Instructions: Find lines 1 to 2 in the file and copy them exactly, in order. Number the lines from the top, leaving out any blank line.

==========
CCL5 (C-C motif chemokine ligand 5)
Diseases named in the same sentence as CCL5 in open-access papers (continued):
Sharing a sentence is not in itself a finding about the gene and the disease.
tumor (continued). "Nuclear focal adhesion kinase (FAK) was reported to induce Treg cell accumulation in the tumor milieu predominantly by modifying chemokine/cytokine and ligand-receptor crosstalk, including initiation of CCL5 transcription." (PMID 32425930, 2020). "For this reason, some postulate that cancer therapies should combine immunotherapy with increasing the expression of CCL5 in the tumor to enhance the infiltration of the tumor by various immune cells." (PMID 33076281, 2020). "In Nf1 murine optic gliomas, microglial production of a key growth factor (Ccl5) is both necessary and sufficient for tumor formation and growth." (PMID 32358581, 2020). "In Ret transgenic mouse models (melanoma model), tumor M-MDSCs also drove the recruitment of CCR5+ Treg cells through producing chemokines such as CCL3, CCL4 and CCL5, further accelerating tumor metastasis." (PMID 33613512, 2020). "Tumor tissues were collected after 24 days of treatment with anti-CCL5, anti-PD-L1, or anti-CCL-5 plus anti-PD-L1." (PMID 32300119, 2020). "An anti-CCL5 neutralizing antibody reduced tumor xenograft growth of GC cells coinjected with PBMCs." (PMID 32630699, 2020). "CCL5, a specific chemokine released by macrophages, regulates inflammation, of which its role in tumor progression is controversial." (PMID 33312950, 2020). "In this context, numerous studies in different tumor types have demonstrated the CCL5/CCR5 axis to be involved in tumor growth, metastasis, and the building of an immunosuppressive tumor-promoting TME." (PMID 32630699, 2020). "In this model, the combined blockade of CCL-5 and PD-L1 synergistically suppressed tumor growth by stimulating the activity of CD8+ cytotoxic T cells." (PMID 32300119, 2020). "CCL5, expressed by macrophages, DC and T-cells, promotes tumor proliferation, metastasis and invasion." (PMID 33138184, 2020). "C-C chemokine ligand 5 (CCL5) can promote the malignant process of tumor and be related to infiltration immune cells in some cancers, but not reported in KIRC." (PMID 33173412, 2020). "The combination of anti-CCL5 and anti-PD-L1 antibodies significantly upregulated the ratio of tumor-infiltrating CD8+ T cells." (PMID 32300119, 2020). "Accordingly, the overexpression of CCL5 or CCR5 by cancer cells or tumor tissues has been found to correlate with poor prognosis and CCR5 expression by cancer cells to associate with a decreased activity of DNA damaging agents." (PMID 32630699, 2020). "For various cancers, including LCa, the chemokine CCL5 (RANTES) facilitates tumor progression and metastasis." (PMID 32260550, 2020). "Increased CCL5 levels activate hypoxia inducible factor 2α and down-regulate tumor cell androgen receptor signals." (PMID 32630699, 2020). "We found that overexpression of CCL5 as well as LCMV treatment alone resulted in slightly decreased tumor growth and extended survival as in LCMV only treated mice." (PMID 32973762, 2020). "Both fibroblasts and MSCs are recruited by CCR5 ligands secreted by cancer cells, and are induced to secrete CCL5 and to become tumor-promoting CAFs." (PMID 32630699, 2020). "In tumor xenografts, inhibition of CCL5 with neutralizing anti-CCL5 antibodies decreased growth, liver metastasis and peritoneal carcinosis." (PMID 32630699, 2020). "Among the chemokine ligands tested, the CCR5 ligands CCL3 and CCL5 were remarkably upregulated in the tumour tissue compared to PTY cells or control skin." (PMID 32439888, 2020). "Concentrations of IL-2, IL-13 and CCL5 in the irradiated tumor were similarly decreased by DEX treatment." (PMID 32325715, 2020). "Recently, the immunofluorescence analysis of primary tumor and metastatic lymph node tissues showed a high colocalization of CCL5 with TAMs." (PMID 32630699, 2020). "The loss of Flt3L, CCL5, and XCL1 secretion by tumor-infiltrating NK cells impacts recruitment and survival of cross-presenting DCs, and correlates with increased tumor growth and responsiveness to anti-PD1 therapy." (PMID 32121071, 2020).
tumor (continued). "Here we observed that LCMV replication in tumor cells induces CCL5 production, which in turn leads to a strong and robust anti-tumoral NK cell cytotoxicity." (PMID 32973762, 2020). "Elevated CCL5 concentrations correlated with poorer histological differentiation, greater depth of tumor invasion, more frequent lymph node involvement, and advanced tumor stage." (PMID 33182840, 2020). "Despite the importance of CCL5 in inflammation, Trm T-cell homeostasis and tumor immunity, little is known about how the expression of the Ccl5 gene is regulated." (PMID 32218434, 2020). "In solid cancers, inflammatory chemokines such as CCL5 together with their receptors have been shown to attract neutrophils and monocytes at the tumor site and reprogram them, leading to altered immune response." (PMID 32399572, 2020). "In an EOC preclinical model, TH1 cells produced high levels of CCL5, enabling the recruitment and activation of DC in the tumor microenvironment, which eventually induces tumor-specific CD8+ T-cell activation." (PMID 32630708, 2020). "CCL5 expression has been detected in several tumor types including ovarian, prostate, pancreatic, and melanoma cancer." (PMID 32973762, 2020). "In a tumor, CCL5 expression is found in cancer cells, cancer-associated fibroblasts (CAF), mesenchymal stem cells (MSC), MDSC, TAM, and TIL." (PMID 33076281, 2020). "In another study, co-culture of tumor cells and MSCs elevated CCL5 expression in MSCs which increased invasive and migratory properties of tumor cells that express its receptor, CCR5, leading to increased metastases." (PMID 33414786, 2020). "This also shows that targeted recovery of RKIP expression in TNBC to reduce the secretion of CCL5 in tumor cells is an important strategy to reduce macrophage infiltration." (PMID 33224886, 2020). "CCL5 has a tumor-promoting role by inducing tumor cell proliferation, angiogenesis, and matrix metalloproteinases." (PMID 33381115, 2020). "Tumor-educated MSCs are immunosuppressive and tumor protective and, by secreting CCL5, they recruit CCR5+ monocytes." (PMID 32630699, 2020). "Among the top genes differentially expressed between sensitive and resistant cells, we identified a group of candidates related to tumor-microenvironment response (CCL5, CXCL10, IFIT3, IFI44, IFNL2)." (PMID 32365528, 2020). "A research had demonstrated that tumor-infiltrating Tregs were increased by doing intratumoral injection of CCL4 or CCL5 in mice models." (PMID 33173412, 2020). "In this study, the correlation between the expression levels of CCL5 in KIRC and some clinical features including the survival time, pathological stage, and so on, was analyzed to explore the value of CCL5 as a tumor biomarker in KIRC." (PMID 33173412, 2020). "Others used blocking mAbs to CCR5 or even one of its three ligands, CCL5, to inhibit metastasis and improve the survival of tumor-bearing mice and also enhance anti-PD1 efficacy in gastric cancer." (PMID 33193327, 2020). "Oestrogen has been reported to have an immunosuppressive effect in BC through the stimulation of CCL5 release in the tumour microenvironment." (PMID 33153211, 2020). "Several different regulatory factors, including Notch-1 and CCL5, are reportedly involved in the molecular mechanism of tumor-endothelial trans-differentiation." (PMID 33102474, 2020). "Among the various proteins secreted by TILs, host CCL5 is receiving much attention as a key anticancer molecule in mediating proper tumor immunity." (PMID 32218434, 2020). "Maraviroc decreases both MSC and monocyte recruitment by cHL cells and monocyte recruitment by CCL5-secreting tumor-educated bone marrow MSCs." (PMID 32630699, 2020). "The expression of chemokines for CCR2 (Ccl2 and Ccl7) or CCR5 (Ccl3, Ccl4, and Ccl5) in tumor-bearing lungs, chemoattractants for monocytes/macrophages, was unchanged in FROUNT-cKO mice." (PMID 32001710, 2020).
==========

CCL5 (C-C motif chemokine ligand 5)
Diseases named in the same sentence as CCL5 in open-access papers (continued):